The Kos lawsuit uncovered evidence that other abusers had been allowed to remain in ministry as well.
In 1999, the Vatican named Joseph Galante, a Philadelphia native then serving as bishop of Beaumont, Texas, as coadjutor bishop in Dallas. He was to govern alongside Bishop Grahmann and, presumably, succeed him.
Such transitions usually take less than a year, and some local Catholics hoped that would be the case here. But Bishop Grahmann refused to step aside early, and he and Bishop Galante wound up barely speaking to one another.
In 2002, Bishop Galante publicly criticized Bishop Grahmann for refusing to remove a prominent priest during another sex scandal. In 2004, the Vatican sent Bishop Galante to lead the diocese of Camden, N.J.
Bishop Grahmann said last week that he had made it clear to the Vatican and to Bishop Galante that he planned to stay until this year's big birthday.
The stalemate between the two bishops, along with continuing controversy about Bishop Grahmann's handling of sexual abuse allegations, led The Dallas Morning News to publish an editorial in November of that year calling for Bishop Grahmann's resignation.
James M. Moroney III, publisher of The News, went to the bishop's office the day before the editorial ran to tell him about it.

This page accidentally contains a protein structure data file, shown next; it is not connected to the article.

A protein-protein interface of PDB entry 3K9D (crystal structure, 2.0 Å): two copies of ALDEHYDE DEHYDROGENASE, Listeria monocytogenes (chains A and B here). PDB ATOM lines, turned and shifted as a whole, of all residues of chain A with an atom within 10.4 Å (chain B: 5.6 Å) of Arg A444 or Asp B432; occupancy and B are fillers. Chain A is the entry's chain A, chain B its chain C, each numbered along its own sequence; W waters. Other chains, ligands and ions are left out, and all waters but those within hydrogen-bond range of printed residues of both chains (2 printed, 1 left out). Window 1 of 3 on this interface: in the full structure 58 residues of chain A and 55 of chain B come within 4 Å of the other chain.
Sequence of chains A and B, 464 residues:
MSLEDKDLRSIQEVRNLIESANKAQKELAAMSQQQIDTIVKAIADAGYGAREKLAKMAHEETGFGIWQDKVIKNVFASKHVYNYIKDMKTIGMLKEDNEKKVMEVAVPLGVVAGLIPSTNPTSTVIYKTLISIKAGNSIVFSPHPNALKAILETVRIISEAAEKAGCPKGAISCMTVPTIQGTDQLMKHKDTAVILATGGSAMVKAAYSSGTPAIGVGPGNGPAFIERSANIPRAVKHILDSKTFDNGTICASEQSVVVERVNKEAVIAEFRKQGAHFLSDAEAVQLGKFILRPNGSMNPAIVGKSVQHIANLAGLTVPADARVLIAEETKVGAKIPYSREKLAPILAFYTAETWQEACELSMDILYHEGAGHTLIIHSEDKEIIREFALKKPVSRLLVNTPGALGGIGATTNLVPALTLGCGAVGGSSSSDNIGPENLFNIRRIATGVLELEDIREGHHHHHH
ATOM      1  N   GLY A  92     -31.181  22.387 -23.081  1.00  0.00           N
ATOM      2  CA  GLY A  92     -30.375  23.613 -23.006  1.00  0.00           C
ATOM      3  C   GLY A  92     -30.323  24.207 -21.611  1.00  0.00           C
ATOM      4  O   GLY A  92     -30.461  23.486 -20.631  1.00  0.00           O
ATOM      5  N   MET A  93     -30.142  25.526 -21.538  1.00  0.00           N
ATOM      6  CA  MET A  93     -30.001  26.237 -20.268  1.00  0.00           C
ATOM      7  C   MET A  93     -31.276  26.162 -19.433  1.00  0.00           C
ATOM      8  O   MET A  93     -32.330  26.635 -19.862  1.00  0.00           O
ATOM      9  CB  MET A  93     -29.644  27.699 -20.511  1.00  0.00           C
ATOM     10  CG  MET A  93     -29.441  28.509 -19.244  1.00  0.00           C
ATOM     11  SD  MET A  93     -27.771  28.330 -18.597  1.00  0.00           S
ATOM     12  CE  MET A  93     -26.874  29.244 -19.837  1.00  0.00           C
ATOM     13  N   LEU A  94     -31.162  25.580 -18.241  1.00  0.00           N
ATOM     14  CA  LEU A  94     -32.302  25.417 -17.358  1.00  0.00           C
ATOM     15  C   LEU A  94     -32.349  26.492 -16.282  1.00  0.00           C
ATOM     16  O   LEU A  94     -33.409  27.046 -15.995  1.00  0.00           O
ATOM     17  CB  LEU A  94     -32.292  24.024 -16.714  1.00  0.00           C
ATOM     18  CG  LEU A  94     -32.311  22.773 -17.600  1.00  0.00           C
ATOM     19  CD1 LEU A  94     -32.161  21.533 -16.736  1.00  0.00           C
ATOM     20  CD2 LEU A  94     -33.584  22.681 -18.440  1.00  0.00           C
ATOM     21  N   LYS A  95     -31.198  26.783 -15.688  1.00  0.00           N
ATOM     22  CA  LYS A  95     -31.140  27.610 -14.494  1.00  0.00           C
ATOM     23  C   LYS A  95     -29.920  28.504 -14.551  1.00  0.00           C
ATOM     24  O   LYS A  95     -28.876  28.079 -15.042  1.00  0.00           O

"He was very surprised, disappointed, upset to some degree," recalled the publisher, who is Catholic. "He asked me if we would reconsider."
Mr. Moroney said he replied that the newspaper would not reconsider. Bishop Grahmann, he said, "told me if he were me, he wouldn't want to have this issue to deal with when it came my time to face my judgment day. ... I felt like I was listening to one of my third-grade nuns at Holy Trinity."
The conversation hasn't stopped the Moroney family from giving to Catholic causes. Mr. Moroney's father, former News publisher James M. Moroney Jr., for example, donated $500,000 for a new bell tower at the Cathedral Shrine of the Virgin of Guadalupe – one of Bishop Grahmann's pet projects.
Last week, Bishop Grahmann said that priest abuse was a symptom of problems in the wider culture and that he did the best he could with the information he had.
"You have to follow the advice that's given to you. You have to trust in the expertise that is assisting you," he said.